Clandestine and illicit economies as drivers of land system dynamics

Semuc Champey, Cobán, Guatemala. Photo by Christopher Crouzet on Unsplash.
Apr 2019
24

A series of live coverage updates from Global Land Programme’s 2019 Open Science Meeting in Bern, Switzerland.

April 24, 7:30 pm CET

BERN, Switzerland – Two studies of the illegal economy in Central America and West Africa have suggested a high correlation between the law-breaking and environmental damage wrought by changed land use.

In one study, cocaine production in Guatemala and Honduras was found to have caused more deforestation than “normal” human expansion; in the other, illegal gold mining in Ghana was shown to be responsible for a huge increase in land degradation and a rise in malaria.

Both studies were presented to the Global Land Programme’s (GLP) 4th Open Science Meeting in Bern.

The cocaine study found hot spots in Guatemala and Honduras where up to 30 percent of deforestation (depending on how it is calculated) could be due to the production of the drug, much of which is smuggled into the United States.

Researcher Beth Tellman of Arizona State University said land was being cleared for a number of reasons, notably to develop agribusiness such as palm oil production that allows the cocaine profits to be laundered.

Land is also cleared to demarcate territory between rival producers, she said, while interdiction from government such as the United States may be driving producers into uncut forest areas.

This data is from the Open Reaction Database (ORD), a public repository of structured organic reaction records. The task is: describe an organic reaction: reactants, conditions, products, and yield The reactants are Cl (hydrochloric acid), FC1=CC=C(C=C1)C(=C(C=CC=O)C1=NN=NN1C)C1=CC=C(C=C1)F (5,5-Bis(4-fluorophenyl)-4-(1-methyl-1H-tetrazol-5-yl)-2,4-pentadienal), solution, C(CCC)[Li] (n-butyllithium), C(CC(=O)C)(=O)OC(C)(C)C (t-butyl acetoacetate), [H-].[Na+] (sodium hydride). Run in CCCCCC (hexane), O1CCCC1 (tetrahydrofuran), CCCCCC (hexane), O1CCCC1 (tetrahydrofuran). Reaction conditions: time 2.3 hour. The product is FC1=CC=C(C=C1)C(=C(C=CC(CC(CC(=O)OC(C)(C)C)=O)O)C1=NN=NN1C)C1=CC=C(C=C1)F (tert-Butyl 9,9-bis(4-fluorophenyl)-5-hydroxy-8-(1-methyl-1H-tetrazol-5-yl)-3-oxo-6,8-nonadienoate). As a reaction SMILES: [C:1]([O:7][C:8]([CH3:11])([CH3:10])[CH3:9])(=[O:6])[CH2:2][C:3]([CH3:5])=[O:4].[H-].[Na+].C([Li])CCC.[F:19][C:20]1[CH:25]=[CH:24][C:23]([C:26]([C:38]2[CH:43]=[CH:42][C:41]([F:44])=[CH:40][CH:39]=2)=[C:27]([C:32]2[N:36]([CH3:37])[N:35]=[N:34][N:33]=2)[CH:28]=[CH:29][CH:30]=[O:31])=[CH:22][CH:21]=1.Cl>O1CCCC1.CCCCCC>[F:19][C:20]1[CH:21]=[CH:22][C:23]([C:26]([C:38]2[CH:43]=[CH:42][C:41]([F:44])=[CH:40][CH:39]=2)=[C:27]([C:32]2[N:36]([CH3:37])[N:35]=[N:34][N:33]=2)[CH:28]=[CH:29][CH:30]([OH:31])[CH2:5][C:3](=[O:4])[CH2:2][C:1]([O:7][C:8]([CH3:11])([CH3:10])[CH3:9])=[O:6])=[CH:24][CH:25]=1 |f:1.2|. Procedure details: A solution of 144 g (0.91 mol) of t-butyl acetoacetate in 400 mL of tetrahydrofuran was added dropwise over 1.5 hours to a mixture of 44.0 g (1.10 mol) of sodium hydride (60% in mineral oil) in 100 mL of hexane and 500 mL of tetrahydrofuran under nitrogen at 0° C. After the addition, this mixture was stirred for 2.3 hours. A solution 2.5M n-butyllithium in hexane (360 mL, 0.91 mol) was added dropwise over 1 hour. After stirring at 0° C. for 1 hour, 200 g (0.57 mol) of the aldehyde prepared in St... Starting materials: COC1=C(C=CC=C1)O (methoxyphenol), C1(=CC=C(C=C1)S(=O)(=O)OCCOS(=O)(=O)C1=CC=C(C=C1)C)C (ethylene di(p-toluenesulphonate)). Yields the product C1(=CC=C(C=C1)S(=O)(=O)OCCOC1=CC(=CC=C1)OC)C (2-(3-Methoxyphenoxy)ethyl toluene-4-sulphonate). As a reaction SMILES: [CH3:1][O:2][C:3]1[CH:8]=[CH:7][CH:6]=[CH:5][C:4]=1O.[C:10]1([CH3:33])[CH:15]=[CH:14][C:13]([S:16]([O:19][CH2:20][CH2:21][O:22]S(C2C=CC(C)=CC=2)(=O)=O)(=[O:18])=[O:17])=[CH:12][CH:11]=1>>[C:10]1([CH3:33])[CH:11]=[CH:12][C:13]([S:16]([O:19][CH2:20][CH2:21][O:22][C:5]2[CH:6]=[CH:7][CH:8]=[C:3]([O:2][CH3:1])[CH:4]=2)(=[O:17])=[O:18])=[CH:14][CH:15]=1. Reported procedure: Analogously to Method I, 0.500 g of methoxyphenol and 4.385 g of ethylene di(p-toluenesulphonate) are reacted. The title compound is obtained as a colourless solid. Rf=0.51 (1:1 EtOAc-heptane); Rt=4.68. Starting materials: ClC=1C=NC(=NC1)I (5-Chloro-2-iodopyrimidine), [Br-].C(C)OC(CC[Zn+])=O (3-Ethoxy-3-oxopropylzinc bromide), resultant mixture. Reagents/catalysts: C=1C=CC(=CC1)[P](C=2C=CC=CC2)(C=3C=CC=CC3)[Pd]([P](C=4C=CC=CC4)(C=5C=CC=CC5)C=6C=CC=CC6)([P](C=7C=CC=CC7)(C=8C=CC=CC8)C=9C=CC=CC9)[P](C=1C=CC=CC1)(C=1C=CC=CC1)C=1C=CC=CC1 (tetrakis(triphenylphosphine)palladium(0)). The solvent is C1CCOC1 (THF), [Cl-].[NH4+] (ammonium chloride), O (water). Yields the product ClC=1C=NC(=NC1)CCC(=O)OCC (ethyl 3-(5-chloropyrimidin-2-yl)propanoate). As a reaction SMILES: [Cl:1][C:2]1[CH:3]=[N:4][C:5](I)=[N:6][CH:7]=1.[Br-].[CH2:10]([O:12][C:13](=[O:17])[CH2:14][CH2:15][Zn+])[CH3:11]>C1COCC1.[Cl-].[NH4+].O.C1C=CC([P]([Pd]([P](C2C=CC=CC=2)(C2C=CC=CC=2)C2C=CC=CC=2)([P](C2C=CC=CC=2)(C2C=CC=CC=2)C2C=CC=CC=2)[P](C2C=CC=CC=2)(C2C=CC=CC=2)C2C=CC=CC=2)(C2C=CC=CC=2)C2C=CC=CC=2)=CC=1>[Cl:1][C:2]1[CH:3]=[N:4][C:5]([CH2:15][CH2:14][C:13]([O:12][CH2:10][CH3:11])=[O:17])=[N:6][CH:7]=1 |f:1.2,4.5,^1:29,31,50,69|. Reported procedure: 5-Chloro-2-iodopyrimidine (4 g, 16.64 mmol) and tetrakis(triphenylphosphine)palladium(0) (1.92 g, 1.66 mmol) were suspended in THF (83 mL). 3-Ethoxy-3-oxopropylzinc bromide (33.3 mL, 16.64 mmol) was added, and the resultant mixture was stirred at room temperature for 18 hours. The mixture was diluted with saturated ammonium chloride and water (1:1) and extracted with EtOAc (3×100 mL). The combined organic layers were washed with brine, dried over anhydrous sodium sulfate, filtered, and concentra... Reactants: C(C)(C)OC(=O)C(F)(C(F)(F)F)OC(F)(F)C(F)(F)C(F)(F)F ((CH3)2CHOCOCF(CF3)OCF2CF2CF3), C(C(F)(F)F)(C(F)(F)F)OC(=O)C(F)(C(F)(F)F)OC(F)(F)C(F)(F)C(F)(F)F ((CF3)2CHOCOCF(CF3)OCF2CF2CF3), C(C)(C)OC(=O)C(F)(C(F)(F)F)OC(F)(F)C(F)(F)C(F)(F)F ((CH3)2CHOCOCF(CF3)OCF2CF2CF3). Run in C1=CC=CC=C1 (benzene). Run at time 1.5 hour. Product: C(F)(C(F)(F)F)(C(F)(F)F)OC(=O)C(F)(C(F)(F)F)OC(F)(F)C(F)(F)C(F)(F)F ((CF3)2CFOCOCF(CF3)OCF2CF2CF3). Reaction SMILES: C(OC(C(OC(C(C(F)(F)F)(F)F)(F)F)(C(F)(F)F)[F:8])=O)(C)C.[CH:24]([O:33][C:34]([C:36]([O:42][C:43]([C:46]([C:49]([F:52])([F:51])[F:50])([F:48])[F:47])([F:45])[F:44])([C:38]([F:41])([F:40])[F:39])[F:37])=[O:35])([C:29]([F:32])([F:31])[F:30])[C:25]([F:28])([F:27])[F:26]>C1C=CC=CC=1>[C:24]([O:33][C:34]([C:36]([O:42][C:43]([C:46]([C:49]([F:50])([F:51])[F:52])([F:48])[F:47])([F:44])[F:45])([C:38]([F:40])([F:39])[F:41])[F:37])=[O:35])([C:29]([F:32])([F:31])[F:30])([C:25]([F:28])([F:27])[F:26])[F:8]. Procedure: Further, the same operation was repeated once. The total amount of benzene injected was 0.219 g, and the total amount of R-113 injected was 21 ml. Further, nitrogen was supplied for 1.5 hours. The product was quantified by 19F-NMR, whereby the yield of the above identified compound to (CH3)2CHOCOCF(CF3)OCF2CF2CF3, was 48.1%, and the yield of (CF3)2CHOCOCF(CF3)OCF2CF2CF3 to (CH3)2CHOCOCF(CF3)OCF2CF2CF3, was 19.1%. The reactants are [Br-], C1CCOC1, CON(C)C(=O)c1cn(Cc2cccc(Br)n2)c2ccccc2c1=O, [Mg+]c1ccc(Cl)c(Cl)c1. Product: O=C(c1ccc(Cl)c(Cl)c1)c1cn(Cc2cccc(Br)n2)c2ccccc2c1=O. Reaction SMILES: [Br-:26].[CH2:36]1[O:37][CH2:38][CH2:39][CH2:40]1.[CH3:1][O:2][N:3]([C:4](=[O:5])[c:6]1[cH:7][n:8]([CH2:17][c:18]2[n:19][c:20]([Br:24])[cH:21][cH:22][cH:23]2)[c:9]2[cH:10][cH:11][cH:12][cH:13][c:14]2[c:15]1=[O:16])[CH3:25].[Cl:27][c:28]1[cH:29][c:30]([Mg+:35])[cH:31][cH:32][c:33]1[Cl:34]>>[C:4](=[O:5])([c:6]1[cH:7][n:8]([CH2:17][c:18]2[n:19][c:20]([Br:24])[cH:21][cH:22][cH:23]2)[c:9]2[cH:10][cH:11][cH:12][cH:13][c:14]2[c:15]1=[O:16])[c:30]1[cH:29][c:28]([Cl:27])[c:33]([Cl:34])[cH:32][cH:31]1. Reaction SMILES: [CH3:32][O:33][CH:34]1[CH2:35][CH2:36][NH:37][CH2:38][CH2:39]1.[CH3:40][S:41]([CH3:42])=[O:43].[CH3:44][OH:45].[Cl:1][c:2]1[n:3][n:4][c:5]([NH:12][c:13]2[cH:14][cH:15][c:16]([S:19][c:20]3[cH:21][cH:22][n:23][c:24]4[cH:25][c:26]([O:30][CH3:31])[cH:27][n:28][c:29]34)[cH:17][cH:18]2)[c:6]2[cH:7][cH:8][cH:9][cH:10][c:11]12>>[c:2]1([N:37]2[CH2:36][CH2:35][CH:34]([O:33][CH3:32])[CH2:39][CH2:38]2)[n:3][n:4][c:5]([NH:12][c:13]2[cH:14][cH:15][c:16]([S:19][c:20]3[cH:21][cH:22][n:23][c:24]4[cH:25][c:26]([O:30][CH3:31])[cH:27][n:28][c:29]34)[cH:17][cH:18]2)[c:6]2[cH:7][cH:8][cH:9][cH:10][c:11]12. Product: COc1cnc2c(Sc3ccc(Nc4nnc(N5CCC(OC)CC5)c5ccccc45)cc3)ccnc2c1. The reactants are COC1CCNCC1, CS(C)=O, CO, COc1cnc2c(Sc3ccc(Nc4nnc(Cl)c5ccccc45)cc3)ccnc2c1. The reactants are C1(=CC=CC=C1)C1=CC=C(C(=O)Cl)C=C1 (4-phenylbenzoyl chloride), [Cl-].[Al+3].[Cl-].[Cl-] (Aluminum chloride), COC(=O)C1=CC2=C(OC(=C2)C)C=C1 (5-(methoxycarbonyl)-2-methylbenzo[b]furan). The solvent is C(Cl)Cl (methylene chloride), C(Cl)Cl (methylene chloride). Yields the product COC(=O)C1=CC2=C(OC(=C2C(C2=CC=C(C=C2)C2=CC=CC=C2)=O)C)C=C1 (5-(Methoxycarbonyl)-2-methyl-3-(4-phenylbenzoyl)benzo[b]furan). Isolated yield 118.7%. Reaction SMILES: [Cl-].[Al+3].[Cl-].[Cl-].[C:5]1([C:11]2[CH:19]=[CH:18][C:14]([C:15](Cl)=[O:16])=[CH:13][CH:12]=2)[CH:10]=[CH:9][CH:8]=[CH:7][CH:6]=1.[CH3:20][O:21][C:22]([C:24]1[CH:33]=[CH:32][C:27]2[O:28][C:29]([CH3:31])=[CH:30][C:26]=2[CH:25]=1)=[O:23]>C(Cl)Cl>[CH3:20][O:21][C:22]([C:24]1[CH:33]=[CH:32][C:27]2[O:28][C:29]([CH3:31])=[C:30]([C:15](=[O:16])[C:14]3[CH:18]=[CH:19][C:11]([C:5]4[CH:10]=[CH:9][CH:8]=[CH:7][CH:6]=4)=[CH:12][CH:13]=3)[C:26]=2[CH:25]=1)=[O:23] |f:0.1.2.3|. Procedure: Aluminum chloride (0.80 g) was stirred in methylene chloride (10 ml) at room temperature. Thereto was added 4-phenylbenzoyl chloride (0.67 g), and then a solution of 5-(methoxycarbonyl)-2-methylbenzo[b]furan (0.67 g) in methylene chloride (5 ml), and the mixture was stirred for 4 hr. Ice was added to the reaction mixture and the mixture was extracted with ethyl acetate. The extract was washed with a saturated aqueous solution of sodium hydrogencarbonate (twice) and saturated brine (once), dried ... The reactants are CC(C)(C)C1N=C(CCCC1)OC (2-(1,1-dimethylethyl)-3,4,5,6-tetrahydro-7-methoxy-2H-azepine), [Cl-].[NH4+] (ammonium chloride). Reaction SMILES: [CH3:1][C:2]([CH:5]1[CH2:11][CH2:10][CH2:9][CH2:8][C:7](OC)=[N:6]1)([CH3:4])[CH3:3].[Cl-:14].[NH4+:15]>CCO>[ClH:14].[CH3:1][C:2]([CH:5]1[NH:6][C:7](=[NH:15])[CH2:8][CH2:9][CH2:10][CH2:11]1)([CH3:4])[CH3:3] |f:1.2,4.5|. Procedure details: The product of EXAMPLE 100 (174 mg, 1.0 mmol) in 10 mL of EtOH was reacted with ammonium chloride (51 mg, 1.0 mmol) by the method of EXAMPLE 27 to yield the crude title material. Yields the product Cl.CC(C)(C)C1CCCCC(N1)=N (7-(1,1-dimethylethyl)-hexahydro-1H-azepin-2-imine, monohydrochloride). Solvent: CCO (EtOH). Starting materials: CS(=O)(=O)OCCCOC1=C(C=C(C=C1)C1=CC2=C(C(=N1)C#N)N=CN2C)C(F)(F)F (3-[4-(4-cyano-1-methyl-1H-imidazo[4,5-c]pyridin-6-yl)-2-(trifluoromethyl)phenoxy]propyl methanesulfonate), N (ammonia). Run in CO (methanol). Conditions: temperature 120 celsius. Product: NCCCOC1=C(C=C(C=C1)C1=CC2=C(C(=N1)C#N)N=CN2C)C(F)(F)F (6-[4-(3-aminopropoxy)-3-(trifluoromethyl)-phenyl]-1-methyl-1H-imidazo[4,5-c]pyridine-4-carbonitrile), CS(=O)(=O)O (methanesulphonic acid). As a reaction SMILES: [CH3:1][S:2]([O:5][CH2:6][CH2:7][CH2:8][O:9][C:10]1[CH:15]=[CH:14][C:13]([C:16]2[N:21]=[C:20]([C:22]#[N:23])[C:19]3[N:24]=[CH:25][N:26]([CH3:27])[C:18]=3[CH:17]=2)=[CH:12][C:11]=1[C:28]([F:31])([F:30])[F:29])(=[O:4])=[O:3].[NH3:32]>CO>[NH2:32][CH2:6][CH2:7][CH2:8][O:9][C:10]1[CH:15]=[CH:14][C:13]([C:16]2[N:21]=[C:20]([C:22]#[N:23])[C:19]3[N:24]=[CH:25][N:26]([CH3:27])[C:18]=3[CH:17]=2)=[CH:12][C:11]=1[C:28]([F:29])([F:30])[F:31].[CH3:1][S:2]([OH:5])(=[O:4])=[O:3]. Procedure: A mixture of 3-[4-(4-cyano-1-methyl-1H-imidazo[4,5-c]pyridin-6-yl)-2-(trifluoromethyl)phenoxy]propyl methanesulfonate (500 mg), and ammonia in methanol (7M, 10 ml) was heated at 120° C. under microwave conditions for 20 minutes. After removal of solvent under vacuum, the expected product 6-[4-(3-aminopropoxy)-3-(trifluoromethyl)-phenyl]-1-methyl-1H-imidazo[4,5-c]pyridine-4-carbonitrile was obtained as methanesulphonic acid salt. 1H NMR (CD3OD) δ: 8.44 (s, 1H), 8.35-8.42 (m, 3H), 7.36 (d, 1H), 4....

Gathering data on such activity is difficult (and sometimes dangerous). But Tellman told a GLP session the deforestation could be tracked via satellite imagery and cross-referenced with known patterns, including areas where authorities have seized quantities of the drug.

Deforestation from cocaine production is rapid, she said, while that done as a result of local activities is slower.

Satellite imagery was also used by Heidi Hausermann of Colorado State University to show a huge impact in land denudation from illegal gold mining in southwestern Ghana, including the rerouting of a river.

She and her research colleagues estimate the area covered by mines -- which strip or dig up land and are generally left after being exhausted  -- rose by 2,300 percent between 2008 and 2013.

The economic culprit was the global financial crash, which sent gold prices – a traditional safe haven investment – soaring. But there has also been a major change in players.

Where the law allows some mining by Ghanaian smallholders, most of the mining is now conducted by Chinese workers for foreign operators. Licences are claimed after prospecting and using a “frontman”.

Illegal mining is rife along the Ofin River although it is supposed to be banned within 300 metres of the river bank. Instead, riverbank mining in one area rose nearly 7,900 percent between 2005 and 2013.

One impact has been a huge rise in reported cases of malaria, particularly among women and children in the region.

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Check back often over the next few days for our ongoing coverage of the Global Land Programme’s 2019 Open Science Meeting. You can view the plenary keynotes on the free online livestream from the event, and follow minute-by-minute coverage on Twitter at @GlobalLandP or use the hashtag #GLPOSM to follow attendees' posts.

 

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